Did you know that going green with your PC can save you some green? By powering down your PC or using power management correctly you can save up to $60 a year per machine. For the Planeteer that equals a half a ton of CO2 a year that will not be adding to global climate change. Go planet…and wallet!
Turn off your PC and Monitor
To maximize energy savings turn off your PC and monitor every night.
If you want to make Captian Planet really fly high, unplug your PC and monitor when not in use. An easy way to do this is to use a power strip (with surge protection) and turn it off after powering down your PC gear.
MYTH – Turning your PC on and off wears it out.
Today’s PCs are can handle an average of 40,000 power cycles. That’s a power-up and power-down once a day for almost 55 years. Perhaps at the dawn of the PC era (the mid-1980s) there may have been some truth to this. So if your PC looks like this
Complete with dual 5¼ floppy drives and green text-only monitor, then you may want to leave it on…or put it in a museum.
MYTH – It takes more power to turn on your PC.
The small electrical surge used when a PC turns on is far less than the drain of a PC that keeps marching 24 hours a day. I won’t overload your circuits with specs on amps used on power-up vs. over time, but if you think about it, it makes sense to give your PC a rest.
Give It a Rest
Even those with the best green intention may not be able to power-down the PC every night. The next best thing is the proper use of power management. Here are the recommended power management settings:
- Monitor/display sleep: Turn off after 15 minutes or less
- Turn off hard drives/hard disk sleep: 15 minutes or less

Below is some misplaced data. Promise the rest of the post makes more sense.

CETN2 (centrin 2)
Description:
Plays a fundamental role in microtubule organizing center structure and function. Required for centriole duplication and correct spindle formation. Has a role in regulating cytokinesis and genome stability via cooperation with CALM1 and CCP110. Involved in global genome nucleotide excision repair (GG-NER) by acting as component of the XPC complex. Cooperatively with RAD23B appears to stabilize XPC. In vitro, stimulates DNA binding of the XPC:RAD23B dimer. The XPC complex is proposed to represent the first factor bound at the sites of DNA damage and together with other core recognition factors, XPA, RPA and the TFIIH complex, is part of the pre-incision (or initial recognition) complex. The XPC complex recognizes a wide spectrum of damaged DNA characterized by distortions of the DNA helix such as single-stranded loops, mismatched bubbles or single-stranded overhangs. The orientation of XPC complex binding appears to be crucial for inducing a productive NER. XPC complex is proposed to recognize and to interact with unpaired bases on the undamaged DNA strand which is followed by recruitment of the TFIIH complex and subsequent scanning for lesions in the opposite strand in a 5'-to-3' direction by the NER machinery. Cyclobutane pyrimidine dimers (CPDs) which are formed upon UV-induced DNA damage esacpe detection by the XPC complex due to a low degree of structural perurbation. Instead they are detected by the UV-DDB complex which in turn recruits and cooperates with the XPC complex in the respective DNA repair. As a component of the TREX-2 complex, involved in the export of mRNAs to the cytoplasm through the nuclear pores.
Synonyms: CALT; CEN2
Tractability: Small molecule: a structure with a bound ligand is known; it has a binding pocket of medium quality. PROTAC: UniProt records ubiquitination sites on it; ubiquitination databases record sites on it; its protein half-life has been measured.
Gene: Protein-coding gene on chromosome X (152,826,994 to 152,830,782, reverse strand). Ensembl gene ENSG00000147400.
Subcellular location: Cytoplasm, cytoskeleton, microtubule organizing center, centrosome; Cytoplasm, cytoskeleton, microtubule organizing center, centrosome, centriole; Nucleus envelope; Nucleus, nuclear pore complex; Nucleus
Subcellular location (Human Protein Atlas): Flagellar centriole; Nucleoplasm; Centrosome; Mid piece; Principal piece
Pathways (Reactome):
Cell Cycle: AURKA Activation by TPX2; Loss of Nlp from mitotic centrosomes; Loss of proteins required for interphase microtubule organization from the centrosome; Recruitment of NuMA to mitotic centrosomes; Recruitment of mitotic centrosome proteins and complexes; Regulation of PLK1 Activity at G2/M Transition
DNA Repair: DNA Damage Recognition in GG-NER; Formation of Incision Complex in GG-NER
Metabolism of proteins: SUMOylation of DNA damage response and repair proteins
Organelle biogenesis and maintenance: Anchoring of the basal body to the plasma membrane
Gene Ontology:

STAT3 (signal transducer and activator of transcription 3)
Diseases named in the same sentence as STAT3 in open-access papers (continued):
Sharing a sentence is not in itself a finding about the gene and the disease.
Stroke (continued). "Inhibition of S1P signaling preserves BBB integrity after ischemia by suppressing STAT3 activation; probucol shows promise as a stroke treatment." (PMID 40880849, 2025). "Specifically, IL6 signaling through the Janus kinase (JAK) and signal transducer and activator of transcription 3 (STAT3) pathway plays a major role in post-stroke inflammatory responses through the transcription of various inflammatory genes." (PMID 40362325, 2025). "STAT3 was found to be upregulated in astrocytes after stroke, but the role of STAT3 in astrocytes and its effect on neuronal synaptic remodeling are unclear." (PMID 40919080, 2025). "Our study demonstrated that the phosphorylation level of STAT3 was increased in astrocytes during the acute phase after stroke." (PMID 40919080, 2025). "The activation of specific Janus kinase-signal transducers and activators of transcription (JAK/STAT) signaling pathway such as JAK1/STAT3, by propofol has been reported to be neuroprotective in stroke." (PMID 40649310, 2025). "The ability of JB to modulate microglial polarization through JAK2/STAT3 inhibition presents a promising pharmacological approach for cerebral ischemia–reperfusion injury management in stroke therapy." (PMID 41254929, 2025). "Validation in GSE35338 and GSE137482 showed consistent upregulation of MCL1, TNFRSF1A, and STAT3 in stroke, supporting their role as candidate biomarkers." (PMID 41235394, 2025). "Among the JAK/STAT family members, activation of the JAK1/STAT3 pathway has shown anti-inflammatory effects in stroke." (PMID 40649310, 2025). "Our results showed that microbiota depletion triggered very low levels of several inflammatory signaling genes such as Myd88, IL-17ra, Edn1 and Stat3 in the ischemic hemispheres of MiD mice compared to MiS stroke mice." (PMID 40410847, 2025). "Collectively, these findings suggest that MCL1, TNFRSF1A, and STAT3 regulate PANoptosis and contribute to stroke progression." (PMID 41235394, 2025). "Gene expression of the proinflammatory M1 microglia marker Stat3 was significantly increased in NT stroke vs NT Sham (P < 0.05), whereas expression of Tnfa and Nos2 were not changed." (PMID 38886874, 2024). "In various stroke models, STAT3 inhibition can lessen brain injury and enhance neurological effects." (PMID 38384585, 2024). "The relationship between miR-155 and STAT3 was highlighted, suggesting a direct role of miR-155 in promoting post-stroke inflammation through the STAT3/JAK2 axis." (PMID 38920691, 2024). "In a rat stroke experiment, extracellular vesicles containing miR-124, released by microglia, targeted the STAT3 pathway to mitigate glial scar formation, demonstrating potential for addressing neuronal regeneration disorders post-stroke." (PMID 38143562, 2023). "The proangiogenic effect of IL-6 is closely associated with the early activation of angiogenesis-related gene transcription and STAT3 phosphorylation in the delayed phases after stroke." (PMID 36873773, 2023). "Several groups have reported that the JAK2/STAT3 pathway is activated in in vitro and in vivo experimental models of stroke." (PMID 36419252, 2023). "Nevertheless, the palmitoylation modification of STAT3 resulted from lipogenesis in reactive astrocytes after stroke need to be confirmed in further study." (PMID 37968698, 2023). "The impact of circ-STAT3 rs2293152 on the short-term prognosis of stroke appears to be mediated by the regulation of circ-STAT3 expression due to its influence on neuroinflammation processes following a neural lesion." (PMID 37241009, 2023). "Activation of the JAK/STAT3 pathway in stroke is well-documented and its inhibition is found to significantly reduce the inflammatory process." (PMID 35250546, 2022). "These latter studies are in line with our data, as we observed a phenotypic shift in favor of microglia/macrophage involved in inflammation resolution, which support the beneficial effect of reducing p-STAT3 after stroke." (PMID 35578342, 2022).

- System standby/sleep: After 30 minutes or less
Instructions for enabling power management vary by operating system.
Click the below links for Power Management Instructions:
Mac OS X
Also, you should enable hibernate. The hibernate mode only use about 5 watts of energy for your monitor and 2.3 watts for your PC. This is virtually the same as a powered down PC. To do this go to Control Panel, click on “power options,” and set your PC to “hibernate” after a specified time (most recommend 30-60 minutes).
Here are some other green tips that will help save you money while saving the planet.
Screen Savers Don’t Save
Those cool 3D screen savers do not save energy. It is expense wallpaper. If you like fish then get an aquarium and put it by your PC. Then turn off your screen saver and use the recommended power management settings.
Flat Screen Use Less Power
Not only do flat screens save power, but they save your eyes. Flat screen users notice less eye fatigue. Flat screens are easier to move and take less space. And the price barriers have dropped making these cool looking devices fit into even the tightest of IT budgets.
Here is a good flat screen deal:
Acer X223W 22″ LCD Monitor 2500:1 DVI/VGA Refurbished
Don’t forget to give you old CRT a proper burial by appropriately disposing of it. Click here for more info on how to dispose your monitor and other PC equipment.
How to Dispose of Computer Equipment
Laptops Use Less Power
If you are looking for an excuse to go mobile with a new laptop, play the green card. And low laptop prices make this almost a financial wash for the accounting department.
Here is a great deal on an off-lease laptop if you are looking for a bargin.
HP Compaq Notebook Intel Core2Duo 1.66GHz 1GB DDR2 60GB HDD 14.1″ XP Pro (Off-Lease)
Clean and Green
When you go green with your PC, you also go clean. An orderly shutdown of a PC allows it to run maintenance clean-up routines that keep it humming along. Think of it as giving your PC clean underwear. Dirty underwear is just gross!
There are few win-wins in this world and give and take world. But going green is one of those no-brainers that appeals to the hippie and yuppie in us all.
For more on going green check out the Energy Star website at http://www.energystar.gov/.
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I presume I should use a power surge breaker with the massive number of electronics in my place. Would it be less expensive to get a surge protector for the whole house such as this whole house surge protector that this review website talks about? Seems like it would be less expensive to buy 1 good protector for the whole house against having one for everyplace I’ve got a lot of electronics. What do you blokes think?
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